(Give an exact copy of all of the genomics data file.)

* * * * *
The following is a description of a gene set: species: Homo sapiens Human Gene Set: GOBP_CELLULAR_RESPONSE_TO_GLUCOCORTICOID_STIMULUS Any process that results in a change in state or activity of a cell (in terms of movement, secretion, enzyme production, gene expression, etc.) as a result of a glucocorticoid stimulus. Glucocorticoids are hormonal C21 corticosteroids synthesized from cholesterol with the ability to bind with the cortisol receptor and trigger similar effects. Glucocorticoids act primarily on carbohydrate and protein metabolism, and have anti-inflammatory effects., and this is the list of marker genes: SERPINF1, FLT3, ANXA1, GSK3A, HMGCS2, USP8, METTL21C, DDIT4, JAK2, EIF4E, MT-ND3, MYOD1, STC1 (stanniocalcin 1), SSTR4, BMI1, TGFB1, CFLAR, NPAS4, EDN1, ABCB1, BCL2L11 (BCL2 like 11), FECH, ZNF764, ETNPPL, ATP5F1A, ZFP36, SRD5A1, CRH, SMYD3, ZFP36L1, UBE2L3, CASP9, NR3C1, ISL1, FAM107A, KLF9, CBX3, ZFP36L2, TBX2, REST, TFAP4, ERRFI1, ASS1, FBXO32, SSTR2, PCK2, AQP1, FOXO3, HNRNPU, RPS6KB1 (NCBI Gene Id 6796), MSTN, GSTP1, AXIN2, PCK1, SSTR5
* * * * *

The following is a description of a gene set: species: Homo sapiens Human Gene Set: GOBP_CELLULAR_RESPONSE_TO_GLUCOCORTICOID_STIMULUS Any process that results in a change in state or activity of a cell (in terms of movement, secretion, enzyme production, gene expression, etc.) as a result of a glucocorticoid stimulus. Glucocorticoids are hormonal C21 corticosteroids synthesized from cholesterol with the ability to bind with the cortisol receptor and trigger similar effects. Glucocorticoids act primarily on carbohydrate and protein metabolism, and have anti-inflammatory effects., and this is the list of marker genes: SERPINF1, FLT3, ANXA1, GSK3A, HMGCS2, USP8, METTL21C, DDIT4, JAK2, EIF4E, MT-ND3, MYOD1, STC1 (stanniocalcin 1), SSTR4, BMI1, TGFB1, CFLAR, NPAS4, EDN1, ABCB1, BCL2L11 (BCL2 like 11), FECH, ZNF764, ETNPPL, ATP5F1A, ZFP36, SRD5A1, CRH, SMYD3, ZFP36L1, UBE2L3, CASP9, NR3C1, ISL1, FAM107A, KLF9, CBX3, ZFP36L2, TBX2, REST, TFAP4, ERRFI1, ASS1, FBXO32, SSTR2, PCK2, AQP1, FOXO3, HNRNPU, RPS6KB1 (NCBI Gene Id 6796), MSTN, GSTP1, AXIN2, PCK1, SSTR5